and full information about these fields? What are the situations in which individuals find themselves and how do these situations impact the choices that they make related to fields of study and careers?
For example, return for a moment to the issue of “work-family balance.” Women and men face the same question: How do I balance the needs of my family with those of my employer and/or my career? But the decision about this balancing act is made within a particular social context and then within a particular household situation. The choice made by the household about, say, care of minor children is influenced by many factors including: the presence of affordable, high-quality daycare; employers’ willingness to permit workers to leave earlier in the afternoon to attend to children; the relative income provided by each member in the couple; and social norms related to gender and the care of children.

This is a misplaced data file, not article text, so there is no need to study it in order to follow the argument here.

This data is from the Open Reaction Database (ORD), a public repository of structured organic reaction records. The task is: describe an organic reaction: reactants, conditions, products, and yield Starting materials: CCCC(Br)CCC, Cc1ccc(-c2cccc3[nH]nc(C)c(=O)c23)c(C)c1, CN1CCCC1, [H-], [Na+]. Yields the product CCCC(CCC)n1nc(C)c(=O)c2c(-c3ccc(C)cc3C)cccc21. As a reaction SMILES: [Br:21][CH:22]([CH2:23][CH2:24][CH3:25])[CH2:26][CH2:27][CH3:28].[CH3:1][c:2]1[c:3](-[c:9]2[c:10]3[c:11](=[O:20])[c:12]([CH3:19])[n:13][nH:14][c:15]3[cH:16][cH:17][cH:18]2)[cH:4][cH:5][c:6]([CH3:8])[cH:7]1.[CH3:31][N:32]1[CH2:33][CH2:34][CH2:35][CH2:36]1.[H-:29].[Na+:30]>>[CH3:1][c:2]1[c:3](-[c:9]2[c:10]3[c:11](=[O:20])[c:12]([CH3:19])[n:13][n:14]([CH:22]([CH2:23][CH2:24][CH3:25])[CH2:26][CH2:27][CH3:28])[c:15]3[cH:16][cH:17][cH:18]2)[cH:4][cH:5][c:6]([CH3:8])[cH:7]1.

This paper provides a framework within which to understand segregation processes at three levels: macro, middle and micro. Measurement tools at the macro level in this chapter provide metrics with which to make comparisons of segregation in computer science, mathematics and statistics and the chemical sciences across work contexts (e.g., industry, government, and academia), across nations/economies, and across time. Theories at the intersection of social organizations and the social construction of gender reveal how institutional processes, at the middle level, play a role in occupational segregation. Finally, at the micro level, individuals’ interactions and choices, as well as the constraints and meanings of those choices, can be analyzed to understand the gendered outcomes associated with decisions about education and work.